FIG. 16 illustrates select components of the one or more service computing device(s) 126 that may be used to implement some functionality of the data management service described herein. In some examples, the service computing device 126 may be operated by a service provider that provides the network storage service, and may include one or more servers or other types of computing devices that may be embodied in any number of ways. For instance, in the case of a server, the modules, other functional components, and data storage (e.g., storage devices 130) may be implemented on a single server, a cluster of servers, a server farm or data center, a cloud-hosted computing service, a cloud-hosted storage service, and so forth, although other computer architectures may additionally or alternatively be used.

Further, while the figures illustrate the components and data of the service computing device 126 as being present in a single location, these components and data may alternatively be distributed across different computing devices and different locations in any manner. Consequently, the functions may be implemented by one or more service computing devices, with the various functionality described above distributed in various ways across the different computing devices. Multiple service computing devices 126 may be located together or separately, and organized, for example, as virtual servers, server banks, and/or server farms. The described functionality may be provided by the servers of a single entity or enterprise, or may be provided by the servers and/or services of multiple different buyers or enterprises.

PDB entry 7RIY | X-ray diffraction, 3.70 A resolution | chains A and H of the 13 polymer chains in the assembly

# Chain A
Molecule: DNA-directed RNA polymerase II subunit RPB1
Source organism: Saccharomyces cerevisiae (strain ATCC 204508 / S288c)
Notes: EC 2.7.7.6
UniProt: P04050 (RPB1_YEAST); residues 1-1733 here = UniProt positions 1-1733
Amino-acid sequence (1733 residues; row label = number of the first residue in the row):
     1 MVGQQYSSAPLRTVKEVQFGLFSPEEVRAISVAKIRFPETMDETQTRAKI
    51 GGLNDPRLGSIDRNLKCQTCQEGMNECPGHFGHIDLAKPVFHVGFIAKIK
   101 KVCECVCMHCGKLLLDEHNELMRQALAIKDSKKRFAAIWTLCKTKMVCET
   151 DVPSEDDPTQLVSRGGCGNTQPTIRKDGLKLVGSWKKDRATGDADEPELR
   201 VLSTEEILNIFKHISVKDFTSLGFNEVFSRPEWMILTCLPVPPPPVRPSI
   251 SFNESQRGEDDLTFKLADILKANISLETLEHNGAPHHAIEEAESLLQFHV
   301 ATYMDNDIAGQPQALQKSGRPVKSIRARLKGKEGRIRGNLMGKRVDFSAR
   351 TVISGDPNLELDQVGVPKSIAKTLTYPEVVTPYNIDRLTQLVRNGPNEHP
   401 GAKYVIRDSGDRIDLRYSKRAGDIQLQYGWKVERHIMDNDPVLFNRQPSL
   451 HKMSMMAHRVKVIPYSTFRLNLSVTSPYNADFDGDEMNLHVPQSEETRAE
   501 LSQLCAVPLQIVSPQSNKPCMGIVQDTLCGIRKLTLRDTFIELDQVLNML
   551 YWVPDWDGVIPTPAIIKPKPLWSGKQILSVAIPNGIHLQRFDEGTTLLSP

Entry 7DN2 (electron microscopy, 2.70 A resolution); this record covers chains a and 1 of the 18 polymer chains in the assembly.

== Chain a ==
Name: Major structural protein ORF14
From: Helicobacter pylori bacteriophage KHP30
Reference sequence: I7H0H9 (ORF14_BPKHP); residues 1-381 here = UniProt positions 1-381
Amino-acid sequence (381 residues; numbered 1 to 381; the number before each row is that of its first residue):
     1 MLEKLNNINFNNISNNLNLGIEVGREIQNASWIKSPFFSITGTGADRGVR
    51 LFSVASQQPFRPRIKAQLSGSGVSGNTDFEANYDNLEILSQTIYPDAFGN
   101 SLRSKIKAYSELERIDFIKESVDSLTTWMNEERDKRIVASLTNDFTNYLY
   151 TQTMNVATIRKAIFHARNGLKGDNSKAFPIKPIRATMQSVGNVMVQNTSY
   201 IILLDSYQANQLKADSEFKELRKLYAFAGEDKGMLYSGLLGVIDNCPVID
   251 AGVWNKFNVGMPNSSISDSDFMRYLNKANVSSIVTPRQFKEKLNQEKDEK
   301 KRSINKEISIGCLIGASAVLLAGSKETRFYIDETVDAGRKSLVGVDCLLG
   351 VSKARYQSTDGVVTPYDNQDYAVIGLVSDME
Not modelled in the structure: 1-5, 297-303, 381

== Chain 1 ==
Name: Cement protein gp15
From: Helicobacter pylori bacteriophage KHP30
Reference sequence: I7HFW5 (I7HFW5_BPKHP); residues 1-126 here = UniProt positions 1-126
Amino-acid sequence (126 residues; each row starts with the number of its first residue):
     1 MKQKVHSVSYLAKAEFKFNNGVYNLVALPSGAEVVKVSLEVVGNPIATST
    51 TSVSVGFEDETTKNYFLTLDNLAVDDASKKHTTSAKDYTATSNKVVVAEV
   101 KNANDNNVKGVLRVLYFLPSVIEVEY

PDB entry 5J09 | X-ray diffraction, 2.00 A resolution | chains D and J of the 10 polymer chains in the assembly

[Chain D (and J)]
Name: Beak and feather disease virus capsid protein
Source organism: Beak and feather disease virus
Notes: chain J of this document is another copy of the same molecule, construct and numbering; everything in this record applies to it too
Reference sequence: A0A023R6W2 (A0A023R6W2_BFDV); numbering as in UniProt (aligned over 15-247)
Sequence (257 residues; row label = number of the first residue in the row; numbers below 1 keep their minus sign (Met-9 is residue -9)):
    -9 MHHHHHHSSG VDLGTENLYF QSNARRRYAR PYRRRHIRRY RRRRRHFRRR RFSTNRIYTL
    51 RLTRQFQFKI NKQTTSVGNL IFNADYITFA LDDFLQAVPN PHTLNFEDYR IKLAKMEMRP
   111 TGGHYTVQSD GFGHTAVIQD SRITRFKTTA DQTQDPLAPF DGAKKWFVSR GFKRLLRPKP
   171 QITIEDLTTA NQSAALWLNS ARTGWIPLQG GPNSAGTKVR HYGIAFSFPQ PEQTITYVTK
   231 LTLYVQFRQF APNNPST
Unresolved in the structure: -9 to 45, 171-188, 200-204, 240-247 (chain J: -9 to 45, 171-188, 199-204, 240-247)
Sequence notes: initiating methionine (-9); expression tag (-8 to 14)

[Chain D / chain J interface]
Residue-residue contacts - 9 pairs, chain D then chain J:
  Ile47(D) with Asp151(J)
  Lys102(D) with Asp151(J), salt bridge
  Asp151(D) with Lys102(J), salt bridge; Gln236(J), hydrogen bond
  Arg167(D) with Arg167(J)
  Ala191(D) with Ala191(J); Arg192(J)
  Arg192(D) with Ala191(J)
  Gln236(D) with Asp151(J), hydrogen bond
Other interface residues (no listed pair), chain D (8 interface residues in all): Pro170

In the illustrated example, each service computing device 126 may include, or may have associated therewith, one or more processors 1602, one or more computer-readable media 1604, and one or more communication interfaces 1606. Each processor 1602 may be a single processing unit or a number of processing units, and may include single or multiple computing units or multiple processing cores. The processor(s) 1602 can be implemented as one or more microprocessors, microcomputers, microcontrollers, digital signal processors, central processing units, state machines, logic circuitries, and/or any devices that manipulate signals based on operational instructions. For instance, the processor(s) 1602 may be one or more hardware processors and/or logic circuits of any suitable type specifically programmed or configured to execute the algorithms and processes described herein. The processor(s) 1602 can be configured to fetch and execute computer-readable instructions stored in the computer-readable media 1604, which can program the processor(s) 1602 to perform the functions described herein.